just don't accept any gifts from me or expect me to pay back any loans and you'll be alright…

        It does amuse me that there's this whole steampunk dreamworld built around a fantasy of a largely airship-based civilization when the Navy came damn near making it a reality 80 years ago. The flying aircraft carrier is seen as this unreachable pinnacle of fantasy-tech, and the Navy had two of them before WWII.

        I'd encourage you to visit the National Museum of Naval Aviation at NAS Pensacola in Florida. They've got an excellent exhibit on this exact topic, and they go in depth into how the trapeze system worked (for launching and recovering the fighters). Also, awesome video at the following link. http://www.criticalpast.com/video/65675031704_F9C

        • Deartháir

          Thanks for the reminder, I've been meaning to do an article on that trapeze system for months now, and keep forgetting about it. To research!

          • dmilligan

            Yeah, yeah, yeah, I've got yer 'research' right here (grabs at crotch, winces). What about my comments, you goomba?

        • dmilligan

          Catching that trapeze really took some practice by the pilots. You get nervous just watching them. I can't help but be reminded of the XF-85 Goblin that was to be deployed from a B-36 bomber, and also recovered by trapeze. I remember seeing films of recovery attempts, and the Goblin pilots also had a helluva time with the trapeze. As I recall, the XF-85 had sufficient mass as to where if the pilot didn't match velocity with the bomber properly, it would destroy the trapeze system and he would be forced to either belly-in or punch out. There were and are some brave knuckleheads in our armed services.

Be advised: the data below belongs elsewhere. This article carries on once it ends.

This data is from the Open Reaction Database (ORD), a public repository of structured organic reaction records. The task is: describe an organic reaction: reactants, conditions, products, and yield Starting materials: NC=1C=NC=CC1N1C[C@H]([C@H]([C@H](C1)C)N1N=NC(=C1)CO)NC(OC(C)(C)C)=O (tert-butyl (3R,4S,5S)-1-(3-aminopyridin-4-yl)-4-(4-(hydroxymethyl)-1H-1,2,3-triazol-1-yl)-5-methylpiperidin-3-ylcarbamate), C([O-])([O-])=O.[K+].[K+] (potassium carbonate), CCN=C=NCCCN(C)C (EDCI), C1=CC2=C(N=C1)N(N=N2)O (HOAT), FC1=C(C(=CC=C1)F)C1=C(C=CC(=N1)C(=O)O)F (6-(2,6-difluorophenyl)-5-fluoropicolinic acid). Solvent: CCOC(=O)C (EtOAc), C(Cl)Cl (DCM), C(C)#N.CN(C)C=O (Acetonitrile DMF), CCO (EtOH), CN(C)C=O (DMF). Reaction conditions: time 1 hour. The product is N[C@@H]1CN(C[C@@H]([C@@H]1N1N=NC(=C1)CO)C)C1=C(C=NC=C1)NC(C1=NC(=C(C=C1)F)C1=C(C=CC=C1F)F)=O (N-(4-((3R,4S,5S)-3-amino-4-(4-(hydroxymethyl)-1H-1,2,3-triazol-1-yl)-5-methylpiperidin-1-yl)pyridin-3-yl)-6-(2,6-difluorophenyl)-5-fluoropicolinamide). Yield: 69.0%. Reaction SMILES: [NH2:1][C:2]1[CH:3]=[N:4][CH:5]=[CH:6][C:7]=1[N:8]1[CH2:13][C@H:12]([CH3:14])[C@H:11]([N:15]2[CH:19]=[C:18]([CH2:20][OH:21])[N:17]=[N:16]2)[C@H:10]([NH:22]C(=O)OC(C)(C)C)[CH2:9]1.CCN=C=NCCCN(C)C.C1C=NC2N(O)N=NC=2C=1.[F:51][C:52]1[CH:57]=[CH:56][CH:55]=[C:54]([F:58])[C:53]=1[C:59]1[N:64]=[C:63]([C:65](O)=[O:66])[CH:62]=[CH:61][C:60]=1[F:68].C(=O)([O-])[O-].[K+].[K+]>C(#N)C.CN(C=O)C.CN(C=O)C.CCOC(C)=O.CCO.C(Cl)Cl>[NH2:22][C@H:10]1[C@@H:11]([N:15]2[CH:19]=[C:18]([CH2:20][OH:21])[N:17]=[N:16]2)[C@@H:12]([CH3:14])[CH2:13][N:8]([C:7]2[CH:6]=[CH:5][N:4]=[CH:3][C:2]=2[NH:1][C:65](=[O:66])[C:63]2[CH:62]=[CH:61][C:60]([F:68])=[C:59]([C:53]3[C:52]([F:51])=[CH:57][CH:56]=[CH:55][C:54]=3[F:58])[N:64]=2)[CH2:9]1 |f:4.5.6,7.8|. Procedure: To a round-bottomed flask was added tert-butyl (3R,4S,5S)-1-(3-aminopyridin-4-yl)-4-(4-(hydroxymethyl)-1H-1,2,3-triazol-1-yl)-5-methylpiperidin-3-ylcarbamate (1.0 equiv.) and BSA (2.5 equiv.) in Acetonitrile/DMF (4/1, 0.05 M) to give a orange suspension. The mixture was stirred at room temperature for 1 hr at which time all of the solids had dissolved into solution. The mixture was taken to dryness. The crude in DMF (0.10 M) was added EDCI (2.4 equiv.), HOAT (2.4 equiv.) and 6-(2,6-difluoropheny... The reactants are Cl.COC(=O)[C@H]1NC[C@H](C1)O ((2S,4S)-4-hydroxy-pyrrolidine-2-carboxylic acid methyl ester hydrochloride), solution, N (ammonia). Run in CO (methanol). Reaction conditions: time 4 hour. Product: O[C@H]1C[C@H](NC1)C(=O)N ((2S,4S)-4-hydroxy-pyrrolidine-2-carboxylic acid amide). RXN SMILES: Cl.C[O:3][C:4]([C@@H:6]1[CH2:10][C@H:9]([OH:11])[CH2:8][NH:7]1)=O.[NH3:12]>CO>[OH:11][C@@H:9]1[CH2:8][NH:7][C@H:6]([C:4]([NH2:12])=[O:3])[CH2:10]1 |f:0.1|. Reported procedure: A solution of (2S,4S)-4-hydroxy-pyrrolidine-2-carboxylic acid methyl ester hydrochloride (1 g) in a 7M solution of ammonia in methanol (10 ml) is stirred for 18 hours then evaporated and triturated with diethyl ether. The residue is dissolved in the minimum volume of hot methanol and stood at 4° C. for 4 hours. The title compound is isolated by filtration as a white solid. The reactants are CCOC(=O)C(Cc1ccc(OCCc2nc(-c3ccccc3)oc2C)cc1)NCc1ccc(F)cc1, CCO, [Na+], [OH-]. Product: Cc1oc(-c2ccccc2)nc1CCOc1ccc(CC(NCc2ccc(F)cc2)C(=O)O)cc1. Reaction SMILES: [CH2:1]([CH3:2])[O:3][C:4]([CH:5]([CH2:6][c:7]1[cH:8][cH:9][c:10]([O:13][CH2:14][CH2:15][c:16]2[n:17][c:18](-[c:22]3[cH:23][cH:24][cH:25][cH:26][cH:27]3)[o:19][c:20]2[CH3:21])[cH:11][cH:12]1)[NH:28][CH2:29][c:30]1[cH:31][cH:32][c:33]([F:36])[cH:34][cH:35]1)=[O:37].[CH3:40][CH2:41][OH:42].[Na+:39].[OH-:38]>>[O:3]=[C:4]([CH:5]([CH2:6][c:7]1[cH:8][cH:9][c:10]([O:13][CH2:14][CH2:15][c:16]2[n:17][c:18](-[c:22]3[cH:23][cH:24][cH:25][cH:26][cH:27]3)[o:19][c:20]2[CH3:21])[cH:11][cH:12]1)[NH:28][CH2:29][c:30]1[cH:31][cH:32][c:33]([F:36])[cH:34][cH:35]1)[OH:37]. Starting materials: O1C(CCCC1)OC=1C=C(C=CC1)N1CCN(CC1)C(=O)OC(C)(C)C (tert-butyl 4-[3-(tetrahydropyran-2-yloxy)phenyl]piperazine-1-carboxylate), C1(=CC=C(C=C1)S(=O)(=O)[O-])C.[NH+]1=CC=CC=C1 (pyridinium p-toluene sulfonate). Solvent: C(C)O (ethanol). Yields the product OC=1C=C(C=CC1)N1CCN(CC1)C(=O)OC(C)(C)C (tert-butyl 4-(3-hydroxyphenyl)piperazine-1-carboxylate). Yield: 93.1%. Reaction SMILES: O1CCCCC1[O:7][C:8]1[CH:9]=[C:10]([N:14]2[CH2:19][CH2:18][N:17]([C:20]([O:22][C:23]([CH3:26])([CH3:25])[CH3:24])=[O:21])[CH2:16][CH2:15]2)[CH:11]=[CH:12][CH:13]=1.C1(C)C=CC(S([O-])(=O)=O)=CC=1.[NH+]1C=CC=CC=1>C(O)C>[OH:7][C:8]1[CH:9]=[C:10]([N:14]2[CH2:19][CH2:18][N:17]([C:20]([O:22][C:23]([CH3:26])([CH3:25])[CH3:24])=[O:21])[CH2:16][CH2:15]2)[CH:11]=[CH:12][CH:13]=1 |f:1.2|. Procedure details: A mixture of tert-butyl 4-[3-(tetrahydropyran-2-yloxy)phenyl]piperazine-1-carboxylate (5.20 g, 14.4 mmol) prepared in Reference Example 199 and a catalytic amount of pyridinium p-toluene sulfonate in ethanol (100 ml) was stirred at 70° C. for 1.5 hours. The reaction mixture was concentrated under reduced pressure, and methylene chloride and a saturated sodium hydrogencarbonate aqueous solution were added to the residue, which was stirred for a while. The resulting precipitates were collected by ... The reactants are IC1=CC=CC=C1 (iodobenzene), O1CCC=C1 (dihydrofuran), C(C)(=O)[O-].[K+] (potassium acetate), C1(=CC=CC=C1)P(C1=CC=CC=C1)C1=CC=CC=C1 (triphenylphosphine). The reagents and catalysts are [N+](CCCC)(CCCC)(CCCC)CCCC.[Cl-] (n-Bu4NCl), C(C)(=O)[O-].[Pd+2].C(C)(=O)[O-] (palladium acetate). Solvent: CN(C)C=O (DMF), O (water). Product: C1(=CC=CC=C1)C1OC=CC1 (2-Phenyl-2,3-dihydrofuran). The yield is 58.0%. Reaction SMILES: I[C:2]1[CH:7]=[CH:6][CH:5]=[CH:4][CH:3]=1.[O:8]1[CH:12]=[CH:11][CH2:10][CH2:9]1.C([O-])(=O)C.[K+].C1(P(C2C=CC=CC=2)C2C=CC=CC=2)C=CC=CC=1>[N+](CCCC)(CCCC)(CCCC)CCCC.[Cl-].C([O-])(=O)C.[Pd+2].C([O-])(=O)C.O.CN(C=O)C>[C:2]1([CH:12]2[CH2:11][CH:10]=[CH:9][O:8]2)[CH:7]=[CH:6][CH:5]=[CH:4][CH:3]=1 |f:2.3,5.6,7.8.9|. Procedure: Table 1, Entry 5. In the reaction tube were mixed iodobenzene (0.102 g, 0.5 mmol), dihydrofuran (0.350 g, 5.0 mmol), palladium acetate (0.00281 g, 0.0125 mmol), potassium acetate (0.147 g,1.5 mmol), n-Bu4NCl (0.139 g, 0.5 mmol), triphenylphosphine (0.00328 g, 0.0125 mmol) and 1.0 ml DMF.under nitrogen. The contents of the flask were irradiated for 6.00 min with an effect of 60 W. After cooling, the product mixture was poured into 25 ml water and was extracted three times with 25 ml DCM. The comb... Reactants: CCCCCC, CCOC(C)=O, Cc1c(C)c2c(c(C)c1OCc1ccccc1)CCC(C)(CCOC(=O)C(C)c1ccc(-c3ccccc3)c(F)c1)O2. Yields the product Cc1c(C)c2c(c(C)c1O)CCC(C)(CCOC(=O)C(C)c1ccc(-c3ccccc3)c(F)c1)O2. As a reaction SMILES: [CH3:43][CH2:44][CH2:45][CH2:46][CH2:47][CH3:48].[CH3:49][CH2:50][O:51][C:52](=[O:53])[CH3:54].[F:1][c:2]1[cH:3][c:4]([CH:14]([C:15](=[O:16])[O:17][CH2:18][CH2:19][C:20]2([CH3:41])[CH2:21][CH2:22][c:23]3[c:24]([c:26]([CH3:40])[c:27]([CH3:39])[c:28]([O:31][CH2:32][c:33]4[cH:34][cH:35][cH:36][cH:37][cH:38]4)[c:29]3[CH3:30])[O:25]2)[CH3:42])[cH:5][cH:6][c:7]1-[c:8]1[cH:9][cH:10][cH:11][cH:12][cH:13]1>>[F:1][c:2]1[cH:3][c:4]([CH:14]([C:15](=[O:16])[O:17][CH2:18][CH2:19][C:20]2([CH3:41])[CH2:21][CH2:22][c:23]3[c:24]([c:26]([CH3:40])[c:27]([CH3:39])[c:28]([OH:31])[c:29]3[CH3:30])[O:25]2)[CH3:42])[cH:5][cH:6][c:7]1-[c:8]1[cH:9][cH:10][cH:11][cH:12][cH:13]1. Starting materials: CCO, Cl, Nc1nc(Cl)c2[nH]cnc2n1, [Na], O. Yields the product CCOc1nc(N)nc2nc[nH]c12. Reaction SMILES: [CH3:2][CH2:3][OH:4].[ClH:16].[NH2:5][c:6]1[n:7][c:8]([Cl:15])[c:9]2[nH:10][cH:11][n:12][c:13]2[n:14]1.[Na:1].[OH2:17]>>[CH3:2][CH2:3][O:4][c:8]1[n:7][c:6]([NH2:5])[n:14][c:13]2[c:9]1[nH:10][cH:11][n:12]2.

• Charles_Barrett

          The flying aircraft carrier: A feat not repeated until the commissioning of Captain Scarlet's Cloudbase…
          <img src="http://www.websters-online-dictionary.org/images/wiki/wikipedia/en/thumb/8/85/CS-Cloudbase_1.jpg/300px-CS-Cloudbase_1.jpg&quot; width=500>

  • B72

    It really does look like they could lower the airship frame and use shorter ladders. It wouldn't have been nearly as spectacular though.

    • Froggmann_

      Keep in mind that airframe is about 146 feet tall. To put this in frame, the Akron and Macon were 14 feet longer than an Essex class aircraft carrier.

  • crinklesmith

    I would like to see how Honda built the RC174.

    <img src="http://portfolio.deadline-press.eu/img/v23/p421794496-3.jpg"/&gt;